Alex Eastley (Bassoon ’04)

Portrait by illustrator Ania Siniuk

Interviewed by Ali King
Director, Marketing and Business Development
Curtis Institute of Music

February 12, 2021

AK: What made you want to return to Canada after graduating from Curtis?

AE: I moved to Philly to attend Curtis two weeks before 9/11 happened, so it was a strange time to be in the U.S. and took some adjustment. Canada is home. I was born in Montreal, which I love, but grew up in the suburbs of Toronto and Calgary. After eleven seasons playing with the Winnipeg Symphony Orchestra, I ended up back in Montreal where I now freelance.

AK: You received your master’s degree in solo bassoon from McGill University; what did you appreciate about learning at a larger educational institution after your time at Curtis?

AE: It can be great to have that small, intense environment, but sometimes stressful on the flip side. I felt a lot of pressure at Curtis because I lived at the school. Having more space and independence is important to me; I’m pretty far on the introvert scale. A larger campus allowed for more anonymity, which I think suits me.

AK: How did your relationship with your teachers influence how you teach today?

AE: It’s unusual in a college environment to spend at least an hour one-on-one with a teacher at least once a week. You form a different kind of relationship and deeper insight into each other’s lives. I’m grateful for all of my teachers and feel so much responsibility as a teacher to be supportive to my students — I want to give them the absolute best I can. And you don’t just suddenly know how to teach; it’s its own learning process and commitment. Being a good performer doesn’t mean you’re a good teacher.

AK: How do you practice being a better teacher?

AE: I want students to become their own teachers. I often ask them what they think worked, or didn’t work, to build that self-reliance and analytical skills on their own. Mistakes are really important; we tend to fixate on perfection as classical musicians. I encourage my students to approach mistakes with curiosity rather than judgment — to cultivate self-compassion rather than frustration. I tell myself that too! We have an obligation to allow students to be whole musicians and pursue multiple avenues of interest, and to prepare them for a 21st-century career. It’s not a linear formula of just practicing your way to success.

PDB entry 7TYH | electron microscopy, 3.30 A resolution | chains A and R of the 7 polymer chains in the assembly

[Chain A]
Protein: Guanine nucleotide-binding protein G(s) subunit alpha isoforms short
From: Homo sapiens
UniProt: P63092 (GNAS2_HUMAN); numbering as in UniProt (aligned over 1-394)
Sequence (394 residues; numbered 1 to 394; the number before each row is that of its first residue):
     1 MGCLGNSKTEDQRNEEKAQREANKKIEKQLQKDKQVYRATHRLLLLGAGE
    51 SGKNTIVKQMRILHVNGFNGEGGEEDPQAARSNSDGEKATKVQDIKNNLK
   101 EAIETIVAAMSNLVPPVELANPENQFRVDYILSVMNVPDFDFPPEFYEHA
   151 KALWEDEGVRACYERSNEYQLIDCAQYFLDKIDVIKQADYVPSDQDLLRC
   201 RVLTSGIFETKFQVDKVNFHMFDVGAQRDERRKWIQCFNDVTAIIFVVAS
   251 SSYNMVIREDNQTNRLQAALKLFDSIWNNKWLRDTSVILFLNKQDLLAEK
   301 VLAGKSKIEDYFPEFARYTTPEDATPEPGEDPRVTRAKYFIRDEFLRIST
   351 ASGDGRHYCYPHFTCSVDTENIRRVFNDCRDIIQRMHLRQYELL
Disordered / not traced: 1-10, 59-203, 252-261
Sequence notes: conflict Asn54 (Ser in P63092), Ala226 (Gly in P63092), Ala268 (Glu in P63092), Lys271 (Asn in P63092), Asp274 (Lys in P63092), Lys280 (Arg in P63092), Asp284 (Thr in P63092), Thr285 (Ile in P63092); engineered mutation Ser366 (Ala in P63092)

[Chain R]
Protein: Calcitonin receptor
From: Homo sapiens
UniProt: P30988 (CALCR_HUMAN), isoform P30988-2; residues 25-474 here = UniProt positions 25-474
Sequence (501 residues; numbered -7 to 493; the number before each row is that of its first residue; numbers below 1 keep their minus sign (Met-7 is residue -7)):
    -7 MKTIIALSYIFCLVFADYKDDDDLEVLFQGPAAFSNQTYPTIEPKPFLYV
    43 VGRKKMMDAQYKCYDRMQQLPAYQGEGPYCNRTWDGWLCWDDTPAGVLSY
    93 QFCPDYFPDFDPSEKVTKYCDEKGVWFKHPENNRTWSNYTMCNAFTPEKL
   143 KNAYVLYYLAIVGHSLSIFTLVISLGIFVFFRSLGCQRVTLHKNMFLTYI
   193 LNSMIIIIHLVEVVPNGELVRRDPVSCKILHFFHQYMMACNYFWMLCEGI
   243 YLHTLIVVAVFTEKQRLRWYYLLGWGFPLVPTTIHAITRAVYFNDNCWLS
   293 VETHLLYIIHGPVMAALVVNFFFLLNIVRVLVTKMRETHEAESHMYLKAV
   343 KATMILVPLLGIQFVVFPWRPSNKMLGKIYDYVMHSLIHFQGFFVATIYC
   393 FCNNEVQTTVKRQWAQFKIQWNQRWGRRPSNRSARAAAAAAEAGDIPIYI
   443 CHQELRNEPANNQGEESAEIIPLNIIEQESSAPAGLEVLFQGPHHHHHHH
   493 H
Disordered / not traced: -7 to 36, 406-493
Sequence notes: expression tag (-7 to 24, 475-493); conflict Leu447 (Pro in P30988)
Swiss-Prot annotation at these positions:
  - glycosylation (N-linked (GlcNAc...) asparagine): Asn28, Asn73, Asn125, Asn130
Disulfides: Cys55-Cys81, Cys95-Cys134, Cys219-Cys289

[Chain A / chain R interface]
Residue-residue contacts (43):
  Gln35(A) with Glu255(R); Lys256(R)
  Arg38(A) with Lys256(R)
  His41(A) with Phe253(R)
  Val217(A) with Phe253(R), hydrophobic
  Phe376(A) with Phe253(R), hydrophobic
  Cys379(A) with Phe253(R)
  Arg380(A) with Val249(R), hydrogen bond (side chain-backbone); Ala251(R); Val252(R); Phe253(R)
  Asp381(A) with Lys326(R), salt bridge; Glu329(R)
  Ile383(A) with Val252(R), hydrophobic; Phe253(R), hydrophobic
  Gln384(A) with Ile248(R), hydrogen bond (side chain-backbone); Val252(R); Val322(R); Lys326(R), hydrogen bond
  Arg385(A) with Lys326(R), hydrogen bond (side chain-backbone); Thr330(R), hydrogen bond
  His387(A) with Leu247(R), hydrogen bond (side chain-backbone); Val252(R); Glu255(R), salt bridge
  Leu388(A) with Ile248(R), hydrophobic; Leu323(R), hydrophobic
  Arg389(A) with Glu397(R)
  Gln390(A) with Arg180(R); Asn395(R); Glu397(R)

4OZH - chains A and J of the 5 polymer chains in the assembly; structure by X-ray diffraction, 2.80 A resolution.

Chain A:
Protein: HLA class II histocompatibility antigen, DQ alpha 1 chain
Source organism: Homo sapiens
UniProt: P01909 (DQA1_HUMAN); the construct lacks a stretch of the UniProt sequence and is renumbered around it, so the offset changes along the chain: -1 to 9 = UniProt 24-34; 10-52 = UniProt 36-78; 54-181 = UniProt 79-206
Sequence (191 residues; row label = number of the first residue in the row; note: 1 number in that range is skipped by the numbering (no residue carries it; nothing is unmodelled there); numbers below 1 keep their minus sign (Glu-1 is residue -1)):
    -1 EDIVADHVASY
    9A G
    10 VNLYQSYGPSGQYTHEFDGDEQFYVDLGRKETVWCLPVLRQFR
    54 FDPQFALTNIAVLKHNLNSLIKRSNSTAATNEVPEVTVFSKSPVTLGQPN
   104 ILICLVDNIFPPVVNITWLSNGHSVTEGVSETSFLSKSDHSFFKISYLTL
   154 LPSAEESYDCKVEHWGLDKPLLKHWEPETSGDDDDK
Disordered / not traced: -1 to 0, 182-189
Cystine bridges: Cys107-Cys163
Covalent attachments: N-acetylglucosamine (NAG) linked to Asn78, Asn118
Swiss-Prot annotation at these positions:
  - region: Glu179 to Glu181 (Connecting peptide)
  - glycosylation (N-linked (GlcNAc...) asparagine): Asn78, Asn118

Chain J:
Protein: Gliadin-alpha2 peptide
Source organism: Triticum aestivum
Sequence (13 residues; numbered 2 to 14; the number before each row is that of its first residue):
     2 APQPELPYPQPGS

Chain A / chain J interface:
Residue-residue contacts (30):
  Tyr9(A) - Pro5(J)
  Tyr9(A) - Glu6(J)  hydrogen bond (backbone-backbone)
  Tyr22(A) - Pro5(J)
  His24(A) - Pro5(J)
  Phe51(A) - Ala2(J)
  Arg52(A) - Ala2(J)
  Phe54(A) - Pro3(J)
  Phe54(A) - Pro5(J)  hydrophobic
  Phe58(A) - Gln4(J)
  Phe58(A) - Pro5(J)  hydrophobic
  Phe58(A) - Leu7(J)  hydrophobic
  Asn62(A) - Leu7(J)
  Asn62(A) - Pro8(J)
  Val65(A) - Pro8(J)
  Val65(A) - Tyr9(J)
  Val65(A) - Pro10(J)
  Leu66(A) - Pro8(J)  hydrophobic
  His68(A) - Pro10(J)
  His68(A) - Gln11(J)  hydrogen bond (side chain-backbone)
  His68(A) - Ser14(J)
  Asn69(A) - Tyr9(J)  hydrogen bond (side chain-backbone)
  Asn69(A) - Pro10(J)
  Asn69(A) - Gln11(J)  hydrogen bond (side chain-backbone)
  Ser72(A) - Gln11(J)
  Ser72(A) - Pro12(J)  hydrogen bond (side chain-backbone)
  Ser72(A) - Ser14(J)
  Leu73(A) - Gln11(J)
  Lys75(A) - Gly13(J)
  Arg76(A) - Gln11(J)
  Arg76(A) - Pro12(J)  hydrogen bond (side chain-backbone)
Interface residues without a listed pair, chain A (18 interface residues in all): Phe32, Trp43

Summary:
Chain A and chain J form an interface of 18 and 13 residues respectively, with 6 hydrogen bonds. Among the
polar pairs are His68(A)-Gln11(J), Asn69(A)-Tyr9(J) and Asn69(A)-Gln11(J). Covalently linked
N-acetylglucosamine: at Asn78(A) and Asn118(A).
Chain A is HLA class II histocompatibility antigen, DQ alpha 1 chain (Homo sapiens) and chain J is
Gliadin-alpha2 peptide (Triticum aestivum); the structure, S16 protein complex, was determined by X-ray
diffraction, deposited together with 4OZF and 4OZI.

AK: You’re a contemporary improviser; tell me more about that pursuing that musical genre.

AE: I was in London the summer of 2011, and there was a venue within walking distance of where I lived called Café Oto where the London Improvisers Orchestra played. Some of the members were enthusiastic that I played the bassoon and encouraged me to play with them. I was always interested in improvisation but reticent to try. The group was so accepting and eventually convinced me to try; I fell in love with the format and found it so liberating. There’s a great scene in Montreal that I hope to participate with more in the future, and in Auckland, too, where I filled in for someone on maternity leave for a few months. My current neighbor is actually an improviser, and we’ll play together over Zoom sometimes — the spontaneity is exciting.

AK: Did you explore improvisation at all while you were at Curtis?

AE: Not really — it was hard for me to make that leap on my own. I think for some string players, the instrument feels more like a natural extension of their body in a way that it didn’t for me.

AK: What advice would you give yourself as a new student at Curtis?

AE: Go explore Philly more! When I’ve returned to campus to teach in the summer I’m amazed by how much the city has changed since I was a student. I felt tethered to campus at the time — like I had so much catching up to do because I started playing bassoon relatively late. There’s other great music happening in the city that I should have taken advantage of experiencing. Philadelphia’s Magic Gardens, Reading Terminal Market — there are so many great places to visit all within walking distance.

--

--

Get the Medium app

A button that says 'Download on the App Store', and if clicked it will lead you to the iOS App store
A button that says 'Get it on, Google Play', and if clicked it will lead you to the Google Play store
Curtis Young Alumni Voices

Conversations with Curtis Institute of Music young alumni. Portraits by Philadelphia artists. Learn more @CurtisInstitute on social media and at www.curtis.edu.